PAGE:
"Our Mann in America" is a weekly column discussing the big talking points in the U.S. for an international audience. Jonathan Mann is an anchor for CNN International and the host of Political Mann.
(CNN) -- The spectacle of big bodies crashing with brutal force has helped make American Football a billion-dollar industry and the country's favorite sport. But the game is changing because its players are being crippled with the whole country watching.
"We do love the big hits," football injury expert Chris Nowinksi told me this week. But, he said "we can't have (former) players all coming down with dementia because we thought it was fun to see them knocked out."
This past weekend, several particularly startling and dangerous collisions broadcast live on television suddenly reminded the country what happens when grown men get paid millions of dollars to grind each other into the ground.
Fans don't normally dwell on that aspect of the action. An American football field is a place of choreography and chaos, astonishingly agile running and players who pluck seemingly impossible passes out of the air.
Americans watch football on the country's biggest religious and civic holidays - Christmas, Thanksgiving and New Years. They make its annual championship, the Super Bowl, the highest-rated program on TV. The world may think of baseball as the quintessentially American sport, but pollsters say this country prefers football by a margin of four to one.
And the U.S. isn't just feeding itself football, it's gorging on the game. During the season that stretches from early autumn to winter, it's all weekend and more. Every community in the country draws crowds with Friday-night high-school games. College teams play to sold-out stadiums and massive TV audiences on Saturday. The big professional games follow on Sunday and Monday.
It's beyond sport; it's culture. A song celebrating its formative role in the lives of America's young men, "the Boys of Fall," is one of the top hits right now on 'country' radio stations nationwide.
The song's lyrics fondly praise 'knocking heads' as part of the fun. In fact, it's football's biggest problem.
The hulking, exaggerated profile of most uniformed American football players demonstrates just how heavily protected they need to be. Over the years, the people who know the sport say players have been getting bigger, stronger and faster at a pace that protective equipment can't match. Even under helmets as elaborate as anything built for battle, players' brains are getting hit too hard.
Concussions are common and less obvious injuries from repeated blows to the brain are just starting to receive scientific study.
The biggest concern isn't even for professional players. America has many more young people playing the game than pros. One study found that some high school players received more than 1,800 hits to the head during practices and games in a single season. The 'boys of fall' really are 'knocking heads' an awful lot.
Rugby players, ironically, don't suffer the same way because they don't wear helmets. They can't hit each others' heads, or hit with their heads, without immediate catastrophic injury.
In football, the hits keep coming because the really profound damage takes years to develop. A recent study of the long-term effect found that NFL players have a much higher risk of brain damage. Even players who hadn't had concussions were still likely to develop it, with symptoms that include memory loss, paranoia and depression.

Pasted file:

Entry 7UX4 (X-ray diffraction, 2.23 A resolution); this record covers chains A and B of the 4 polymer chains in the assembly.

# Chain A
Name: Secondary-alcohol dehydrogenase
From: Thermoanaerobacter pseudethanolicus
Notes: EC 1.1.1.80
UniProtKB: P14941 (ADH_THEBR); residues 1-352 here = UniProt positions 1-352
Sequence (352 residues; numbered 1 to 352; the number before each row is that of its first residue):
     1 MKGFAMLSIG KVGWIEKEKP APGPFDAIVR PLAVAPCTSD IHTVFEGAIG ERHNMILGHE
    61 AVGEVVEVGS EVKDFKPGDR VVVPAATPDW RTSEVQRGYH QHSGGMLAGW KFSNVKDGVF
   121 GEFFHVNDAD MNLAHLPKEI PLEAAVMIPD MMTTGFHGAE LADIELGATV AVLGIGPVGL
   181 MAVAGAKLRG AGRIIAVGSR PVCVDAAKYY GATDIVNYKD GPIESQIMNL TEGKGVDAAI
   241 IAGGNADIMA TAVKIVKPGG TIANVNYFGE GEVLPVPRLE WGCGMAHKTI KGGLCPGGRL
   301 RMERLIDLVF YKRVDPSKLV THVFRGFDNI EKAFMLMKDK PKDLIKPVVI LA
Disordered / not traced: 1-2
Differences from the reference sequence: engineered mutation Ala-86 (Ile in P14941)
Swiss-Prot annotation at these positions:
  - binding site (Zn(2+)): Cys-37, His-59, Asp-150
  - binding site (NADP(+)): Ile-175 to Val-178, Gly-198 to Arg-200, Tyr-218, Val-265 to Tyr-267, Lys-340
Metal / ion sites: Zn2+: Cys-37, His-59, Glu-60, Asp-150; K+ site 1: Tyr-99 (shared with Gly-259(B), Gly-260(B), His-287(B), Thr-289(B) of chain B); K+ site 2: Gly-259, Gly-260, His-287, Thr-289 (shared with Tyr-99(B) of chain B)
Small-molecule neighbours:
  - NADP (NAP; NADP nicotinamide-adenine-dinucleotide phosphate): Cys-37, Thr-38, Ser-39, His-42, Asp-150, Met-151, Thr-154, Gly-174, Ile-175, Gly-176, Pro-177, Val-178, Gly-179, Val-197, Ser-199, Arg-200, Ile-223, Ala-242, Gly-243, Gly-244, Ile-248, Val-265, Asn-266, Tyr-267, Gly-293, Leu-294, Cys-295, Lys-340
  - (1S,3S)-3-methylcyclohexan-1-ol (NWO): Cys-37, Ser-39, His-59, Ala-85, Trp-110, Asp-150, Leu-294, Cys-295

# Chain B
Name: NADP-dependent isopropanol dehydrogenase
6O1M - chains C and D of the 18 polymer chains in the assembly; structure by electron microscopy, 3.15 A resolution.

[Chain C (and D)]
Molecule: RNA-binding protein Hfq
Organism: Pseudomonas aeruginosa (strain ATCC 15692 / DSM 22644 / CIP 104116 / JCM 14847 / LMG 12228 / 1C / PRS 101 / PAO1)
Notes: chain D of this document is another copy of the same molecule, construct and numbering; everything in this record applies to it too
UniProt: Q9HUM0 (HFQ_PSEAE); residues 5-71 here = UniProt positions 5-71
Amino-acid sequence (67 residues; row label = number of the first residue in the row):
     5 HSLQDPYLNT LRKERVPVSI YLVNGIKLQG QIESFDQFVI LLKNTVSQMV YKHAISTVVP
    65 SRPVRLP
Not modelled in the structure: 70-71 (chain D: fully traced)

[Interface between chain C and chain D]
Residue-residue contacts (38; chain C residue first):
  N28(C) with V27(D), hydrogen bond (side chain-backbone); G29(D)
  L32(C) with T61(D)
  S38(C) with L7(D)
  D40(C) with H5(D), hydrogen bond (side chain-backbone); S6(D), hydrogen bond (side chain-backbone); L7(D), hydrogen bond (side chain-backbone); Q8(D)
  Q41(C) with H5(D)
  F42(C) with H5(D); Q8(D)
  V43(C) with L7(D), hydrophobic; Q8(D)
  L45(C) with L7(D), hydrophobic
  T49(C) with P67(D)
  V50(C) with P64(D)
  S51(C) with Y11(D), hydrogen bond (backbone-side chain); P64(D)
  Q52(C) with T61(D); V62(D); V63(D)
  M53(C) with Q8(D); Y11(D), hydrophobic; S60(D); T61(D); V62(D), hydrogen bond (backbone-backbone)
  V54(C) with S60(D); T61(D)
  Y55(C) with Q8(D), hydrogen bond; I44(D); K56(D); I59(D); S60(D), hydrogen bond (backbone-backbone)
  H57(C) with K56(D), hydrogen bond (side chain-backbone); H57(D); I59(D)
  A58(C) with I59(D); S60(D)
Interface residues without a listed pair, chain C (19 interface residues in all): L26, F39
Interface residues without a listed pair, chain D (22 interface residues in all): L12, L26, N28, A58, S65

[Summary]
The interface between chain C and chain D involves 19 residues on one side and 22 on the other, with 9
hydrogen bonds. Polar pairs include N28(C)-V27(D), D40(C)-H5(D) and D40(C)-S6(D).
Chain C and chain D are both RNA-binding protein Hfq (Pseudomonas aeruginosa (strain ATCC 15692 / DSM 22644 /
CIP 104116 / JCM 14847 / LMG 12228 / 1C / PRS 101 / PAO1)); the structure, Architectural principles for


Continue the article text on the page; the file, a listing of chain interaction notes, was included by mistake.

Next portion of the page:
Some players are taking the medical threat seriously. Dozens have agreed to let scientists dissect their brains after they die, for signs of disease.
Critics say that the National Football League was slow to respond to the problem. They say the NFL even contributed to it by producing and distributing 'highlight films' -- television programming that catalogues colorful and, frequently, dangerous play.
Lately the league is getting more credit, for encouraging new research, for changing its attitude and its rules.
It now says any player who gets a concussion needs a neurologist to allow them back on the field. It has banned helmet-to-helmet collisions.
Even so, there were three of them last weekend, one strong enough to leave both of the players involved unconscious. The video was replayed endlessly on the internet and television because even it startled even fans of the sport.
And so this week the league decided it would do something more: promising to suspend players for flagrantly dangerous hits in the future and imposing unprecedented fines for the ones over the weekend.
Two players will have to pay $50,000 each and a third $75,000. (By comparison, a player who knocked another one unconscious a few weeks ago was fined $15,000.)
That $75,000 fine imposed on linebacker James Harrison prompted him to threaten to quit the game because, he said, doesn't know of any other way to play it.
Harrison has a contract worth more than fifty million dollars, so the threat, like the fine, probably won't amount to much.
But clearly the growing caution cuts against every instinct of the game and some players aren't enthusiastic about it.
"We feel like we're the only gladiators left," said former NFL-er Jamal Anderson. "I like the physicality and the toughness and that's what the NFL is all about. We don't want to take that from the game."
You can bet that millions of Americans who crowd around basement and bar-room TV sets every weekend feel exactly the same way.